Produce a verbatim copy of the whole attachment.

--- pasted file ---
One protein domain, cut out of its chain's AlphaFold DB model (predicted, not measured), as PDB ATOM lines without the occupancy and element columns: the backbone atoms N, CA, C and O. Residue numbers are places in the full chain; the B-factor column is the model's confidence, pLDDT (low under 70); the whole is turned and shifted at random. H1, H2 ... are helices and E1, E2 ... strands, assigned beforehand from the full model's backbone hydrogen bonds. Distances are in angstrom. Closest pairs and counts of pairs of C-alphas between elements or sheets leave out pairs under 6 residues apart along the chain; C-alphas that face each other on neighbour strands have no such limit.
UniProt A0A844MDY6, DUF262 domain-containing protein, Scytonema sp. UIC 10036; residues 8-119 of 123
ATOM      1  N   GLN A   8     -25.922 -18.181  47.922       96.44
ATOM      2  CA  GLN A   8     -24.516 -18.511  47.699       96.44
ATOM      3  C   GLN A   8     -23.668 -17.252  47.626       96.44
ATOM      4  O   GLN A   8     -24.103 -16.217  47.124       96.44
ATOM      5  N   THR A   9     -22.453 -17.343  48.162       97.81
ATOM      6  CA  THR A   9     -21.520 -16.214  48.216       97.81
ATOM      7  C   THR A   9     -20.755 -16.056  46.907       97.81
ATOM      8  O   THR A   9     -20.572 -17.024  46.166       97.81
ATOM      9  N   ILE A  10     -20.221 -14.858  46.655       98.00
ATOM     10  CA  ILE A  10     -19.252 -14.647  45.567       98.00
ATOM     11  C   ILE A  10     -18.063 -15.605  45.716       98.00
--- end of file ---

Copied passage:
One protein domain, cut out of its chain's AlphaFold DB model (predicted, not measured), as PDB ATOM lines without the occupancy and element columns: the backbone atoms N, CA, C and O. Residue numbers are places in the full chain; the B-factor column is the model's confidence, pLDDT (low under 70); the whole is turned and shifted at random. H1, H2 ... are helices and E1, E2 ... strands, assigned beforehand from the full model's backbone hydrogen bonds. Distances are in angstrom. Closest pairs and counts of pairs of C-alphas between elements or sheets leave out pairs under 6 residues apart along the chain; C-alphas that face each other on neighbour strands have no such limit.
UniProt A0A844MDY6, DUF262 domain-containing protein, Scytonema sp. UIC 10036; residues 8-119 of 123
ATOM      1  N   GLN A   8     -25.922 -18.181  47.922       96.44
ATOM      2  CA  GLN A   8     -24.516 -18.511  47.699       96.44
ATOM      3  C   GLN A   8     -23.668 -17.252  47.626       96.44
ATOM      4  O   GLN A   8     -24.103 -16.217  47.124       96.44
ATOM      5  N   THR A   9     -22.453 -17.343  48.162       97.81
ATOM      6  CA  THR A   9     -21.520 -16.214  48.216       97.81
ATOM      7  C   THR A   9     -20.755 -16.056  46.907       97.81
ATOM      8  O   THR A   9     -20.572 -17.024  46.166       97.81
ATOM      9  N   ILE A  10     -20.221 -14.858  46.655       98.00
ATOM     10  CA  ILE A  10     -19.252 -14.647  45.567       98.00
ATOM     11  C   ILE A  10     -18.063 -15.605  45.716       98.00